Some dogs experience more frequent reverse sneezing in springtime when the air is full of pollen and other allergens.

Others reverse sneeze more in the winter, when sudden temperature changes between outdoors and indoors cause the nasal passages to contract.

Another common cause of reverse sneezing is pressure on the throat and neck. A too-tight collar, or straining against the leash, can irritate the throat and lead to a reverse sneeze. That’s just one more reason to consider a harness for your dog.

Finally, some dogs reverse sneeze after exercise, or when they’re overexcited. This is particularly common among brachycephalic, or short-nosed, breeds like pugs and bulldogs.

When they get worked up, they may inhale their elongated soft palates into the throat, triggering an episode of reverse sneezing.

How to end a reverse sneezing episode

VIA FLICKR/78428166@N00

Reverse sneezing is super-common, and it won’t hurt your dog. However, some dogs become anxious during a reverse sneezing episode, and a lengthy episode may be uncomfortable.

You can help your dog recover from a reverse sneezing episode by remaining calm yourself. If you get anxious, your dog’s anxiety will increase, too. So, stay calm, and show your dog there’s nothing to panic about.

If your dog is experiencing a particularly long episode of reverse sneezing, you may be able to ease or end the episode by:

  • Gently massaging your dog’s throat
  • Briefly covering their nostrils, which will cause them to swallow and potentially stop sneezing
  • Depressing their tongue with your hand to help open airways
  • Some vets suggest gently blowing in your dog’s face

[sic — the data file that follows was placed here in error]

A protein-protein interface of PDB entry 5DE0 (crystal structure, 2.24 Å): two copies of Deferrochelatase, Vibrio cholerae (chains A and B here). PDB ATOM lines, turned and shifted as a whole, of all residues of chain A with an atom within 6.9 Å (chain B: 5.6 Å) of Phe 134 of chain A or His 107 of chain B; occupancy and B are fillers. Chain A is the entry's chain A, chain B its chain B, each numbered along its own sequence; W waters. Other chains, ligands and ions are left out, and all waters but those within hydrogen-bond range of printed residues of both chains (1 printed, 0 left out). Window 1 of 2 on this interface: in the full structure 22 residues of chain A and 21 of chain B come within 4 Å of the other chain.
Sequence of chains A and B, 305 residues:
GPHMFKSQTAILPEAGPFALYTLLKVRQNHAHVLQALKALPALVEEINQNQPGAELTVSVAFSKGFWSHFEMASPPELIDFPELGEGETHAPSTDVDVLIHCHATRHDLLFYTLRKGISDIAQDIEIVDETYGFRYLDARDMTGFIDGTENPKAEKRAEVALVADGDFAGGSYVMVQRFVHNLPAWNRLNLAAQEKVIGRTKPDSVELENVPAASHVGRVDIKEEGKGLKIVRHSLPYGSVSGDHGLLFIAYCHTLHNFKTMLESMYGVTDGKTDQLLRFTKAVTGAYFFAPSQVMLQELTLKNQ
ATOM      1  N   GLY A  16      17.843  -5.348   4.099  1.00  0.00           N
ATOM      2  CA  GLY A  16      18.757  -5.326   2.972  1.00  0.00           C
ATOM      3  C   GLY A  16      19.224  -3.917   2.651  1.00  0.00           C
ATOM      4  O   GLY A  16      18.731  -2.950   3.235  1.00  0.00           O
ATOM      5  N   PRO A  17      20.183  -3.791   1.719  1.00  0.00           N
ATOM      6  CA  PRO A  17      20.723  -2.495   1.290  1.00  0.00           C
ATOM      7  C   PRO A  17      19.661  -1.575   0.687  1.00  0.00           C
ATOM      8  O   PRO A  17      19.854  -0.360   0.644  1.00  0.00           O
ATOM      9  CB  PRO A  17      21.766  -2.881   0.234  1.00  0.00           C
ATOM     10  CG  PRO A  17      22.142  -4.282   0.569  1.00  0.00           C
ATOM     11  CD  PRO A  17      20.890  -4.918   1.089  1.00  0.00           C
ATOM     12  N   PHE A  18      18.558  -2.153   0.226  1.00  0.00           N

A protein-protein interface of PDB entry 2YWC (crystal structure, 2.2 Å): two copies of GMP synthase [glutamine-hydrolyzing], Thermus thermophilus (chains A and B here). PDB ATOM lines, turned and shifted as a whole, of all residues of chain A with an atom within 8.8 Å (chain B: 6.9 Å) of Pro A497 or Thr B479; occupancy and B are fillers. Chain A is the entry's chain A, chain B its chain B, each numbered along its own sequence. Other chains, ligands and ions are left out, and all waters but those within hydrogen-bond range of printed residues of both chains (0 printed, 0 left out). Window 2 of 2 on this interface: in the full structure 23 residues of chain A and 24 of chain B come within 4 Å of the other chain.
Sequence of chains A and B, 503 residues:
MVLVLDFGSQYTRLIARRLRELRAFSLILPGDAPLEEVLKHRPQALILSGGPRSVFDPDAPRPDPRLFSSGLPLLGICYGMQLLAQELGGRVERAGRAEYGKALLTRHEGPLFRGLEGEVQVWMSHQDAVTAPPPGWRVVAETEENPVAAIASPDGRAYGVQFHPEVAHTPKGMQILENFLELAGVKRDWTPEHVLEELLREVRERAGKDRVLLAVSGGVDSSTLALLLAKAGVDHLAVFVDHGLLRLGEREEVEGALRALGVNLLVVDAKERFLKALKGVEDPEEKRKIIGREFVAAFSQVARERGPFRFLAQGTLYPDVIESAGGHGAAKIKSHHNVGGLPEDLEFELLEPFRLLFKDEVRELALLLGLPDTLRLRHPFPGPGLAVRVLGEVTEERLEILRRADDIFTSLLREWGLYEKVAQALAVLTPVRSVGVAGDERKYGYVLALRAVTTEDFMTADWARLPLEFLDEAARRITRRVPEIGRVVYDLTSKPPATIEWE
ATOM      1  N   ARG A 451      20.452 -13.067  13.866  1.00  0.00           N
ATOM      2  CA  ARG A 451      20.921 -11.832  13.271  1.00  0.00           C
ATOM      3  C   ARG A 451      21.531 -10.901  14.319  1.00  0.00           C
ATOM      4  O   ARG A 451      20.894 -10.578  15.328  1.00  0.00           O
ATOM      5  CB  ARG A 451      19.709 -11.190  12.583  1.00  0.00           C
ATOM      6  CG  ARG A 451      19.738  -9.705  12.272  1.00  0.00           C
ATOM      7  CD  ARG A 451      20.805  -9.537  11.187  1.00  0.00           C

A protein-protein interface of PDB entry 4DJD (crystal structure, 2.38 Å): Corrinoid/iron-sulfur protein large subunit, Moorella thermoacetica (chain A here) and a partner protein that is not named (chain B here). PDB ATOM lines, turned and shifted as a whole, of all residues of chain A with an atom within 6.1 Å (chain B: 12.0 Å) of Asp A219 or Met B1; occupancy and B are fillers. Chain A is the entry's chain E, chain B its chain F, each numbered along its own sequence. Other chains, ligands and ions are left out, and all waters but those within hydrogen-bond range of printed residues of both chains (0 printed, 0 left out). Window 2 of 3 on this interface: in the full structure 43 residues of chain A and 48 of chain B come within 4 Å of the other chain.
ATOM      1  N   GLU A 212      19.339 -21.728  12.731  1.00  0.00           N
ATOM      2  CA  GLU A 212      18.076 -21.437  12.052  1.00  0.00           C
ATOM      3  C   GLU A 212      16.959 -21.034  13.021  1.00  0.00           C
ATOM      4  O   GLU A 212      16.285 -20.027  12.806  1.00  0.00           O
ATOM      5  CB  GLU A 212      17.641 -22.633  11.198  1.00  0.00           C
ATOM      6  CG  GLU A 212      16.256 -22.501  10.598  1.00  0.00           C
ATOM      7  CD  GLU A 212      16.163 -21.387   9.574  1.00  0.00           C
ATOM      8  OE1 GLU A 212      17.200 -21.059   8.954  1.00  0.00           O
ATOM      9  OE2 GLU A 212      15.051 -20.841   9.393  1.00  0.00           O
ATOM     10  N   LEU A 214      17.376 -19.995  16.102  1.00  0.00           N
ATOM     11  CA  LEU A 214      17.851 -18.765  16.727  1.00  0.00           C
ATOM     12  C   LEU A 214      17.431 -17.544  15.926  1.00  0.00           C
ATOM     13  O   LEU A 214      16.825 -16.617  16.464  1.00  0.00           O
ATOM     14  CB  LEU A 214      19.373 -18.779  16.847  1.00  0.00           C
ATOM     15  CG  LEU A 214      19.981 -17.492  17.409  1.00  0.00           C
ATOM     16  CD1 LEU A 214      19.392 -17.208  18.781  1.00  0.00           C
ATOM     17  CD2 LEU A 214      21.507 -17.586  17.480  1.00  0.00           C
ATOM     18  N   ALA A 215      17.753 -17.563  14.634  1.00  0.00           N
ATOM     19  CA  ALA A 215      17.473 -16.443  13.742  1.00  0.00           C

In the vast majority of cases, there’s no need to intervene. Reverse sneezing doesn’t last long, and your dog will be perfectly normal after it stops.

When you should go to the vet


As mentioned, reverse sneezing rarely requires veterinary treatment. As soon as the sneezing episode stops, the situation is resolved. However, if episodes increase in frequency or duration, you should call the vet just in case.

You should also seek treatment if your dog’s reverse sneezing is accompanied by other respiratory symptoms or if they have any unusual discharge from their nose.

Occasionally, chronic reverse sneezing can be a symptom of more serious issues. These include nasal mites, foreign objects in the airway, respiratory infections, and tracheal collapse.

If you’re concerned about the intensity of your dog’s reverse sneezing, take a video to show the vet. They’ll be able to determine potential causes.

Most dogs experience episodes of reverse sneezing at some point in their lives. For the vast majority of dogs, it’s a common, temporary, harmless reaction with no lasting aftereffects.

Of course, it still sounds unsettling to our human ears! But now that you know what reverse sneezing is, you’ll be less likely to make an unnecessary vet visit.